Uluru is also known as Ayers Rock which was created over some 600 million years ago. Uluru lies west of the Simpson Desert, not far from the ‘Red Centre’ of Australia, about 335kms southwest of Alice Springs. It originally sat at the bottom of a sea, but today stands 348m above ground with a circumference of 9.4 kilometres and is one of the largest monoliths in the world.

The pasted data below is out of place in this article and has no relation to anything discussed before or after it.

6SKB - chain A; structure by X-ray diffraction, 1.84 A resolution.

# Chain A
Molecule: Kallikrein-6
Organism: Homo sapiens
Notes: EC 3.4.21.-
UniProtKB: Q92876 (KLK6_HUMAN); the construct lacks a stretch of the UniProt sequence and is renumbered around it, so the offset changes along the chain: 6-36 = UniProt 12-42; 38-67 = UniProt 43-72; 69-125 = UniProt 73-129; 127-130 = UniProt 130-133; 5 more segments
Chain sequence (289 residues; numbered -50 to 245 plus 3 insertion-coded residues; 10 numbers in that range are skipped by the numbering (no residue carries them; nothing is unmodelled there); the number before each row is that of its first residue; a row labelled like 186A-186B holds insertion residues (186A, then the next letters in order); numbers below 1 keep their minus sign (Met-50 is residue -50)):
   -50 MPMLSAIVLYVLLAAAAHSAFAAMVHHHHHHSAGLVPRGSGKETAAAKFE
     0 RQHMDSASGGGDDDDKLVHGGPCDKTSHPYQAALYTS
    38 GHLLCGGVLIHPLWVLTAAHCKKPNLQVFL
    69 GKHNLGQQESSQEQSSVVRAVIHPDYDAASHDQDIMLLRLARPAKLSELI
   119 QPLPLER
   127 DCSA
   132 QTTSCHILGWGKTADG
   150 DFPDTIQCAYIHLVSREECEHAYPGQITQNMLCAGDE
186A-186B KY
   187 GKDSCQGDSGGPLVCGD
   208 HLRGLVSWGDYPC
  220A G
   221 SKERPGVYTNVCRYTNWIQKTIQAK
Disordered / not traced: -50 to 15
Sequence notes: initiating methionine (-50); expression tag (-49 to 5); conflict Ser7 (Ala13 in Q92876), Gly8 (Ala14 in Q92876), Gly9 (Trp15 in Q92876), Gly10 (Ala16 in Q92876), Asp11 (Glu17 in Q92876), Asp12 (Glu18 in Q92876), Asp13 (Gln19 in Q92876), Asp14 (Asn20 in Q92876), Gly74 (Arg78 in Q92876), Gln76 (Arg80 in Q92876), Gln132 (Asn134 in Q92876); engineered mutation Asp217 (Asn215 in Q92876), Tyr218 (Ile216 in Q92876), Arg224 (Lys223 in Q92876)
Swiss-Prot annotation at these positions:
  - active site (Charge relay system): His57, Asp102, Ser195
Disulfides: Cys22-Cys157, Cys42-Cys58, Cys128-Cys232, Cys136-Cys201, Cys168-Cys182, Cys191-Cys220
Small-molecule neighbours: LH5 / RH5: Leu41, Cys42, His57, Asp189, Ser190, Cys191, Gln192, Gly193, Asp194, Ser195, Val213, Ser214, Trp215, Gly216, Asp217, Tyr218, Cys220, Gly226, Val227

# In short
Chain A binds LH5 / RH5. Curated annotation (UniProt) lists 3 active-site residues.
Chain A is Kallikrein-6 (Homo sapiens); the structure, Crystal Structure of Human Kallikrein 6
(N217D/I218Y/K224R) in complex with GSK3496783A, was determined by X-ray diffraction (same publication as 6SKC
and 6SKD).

Uluru is about 3.6kms long and 1.9kms wide and largely made up of sandstone. The surface is generally flat and made up of valleys, ridges, caves and weird shapes that were created through erosion over millions of years. Surface oxidation of its iron content gives the would-be grey Uluru a striking orange-red hue. Uluru is listed as a UNESCO World Heritage Site.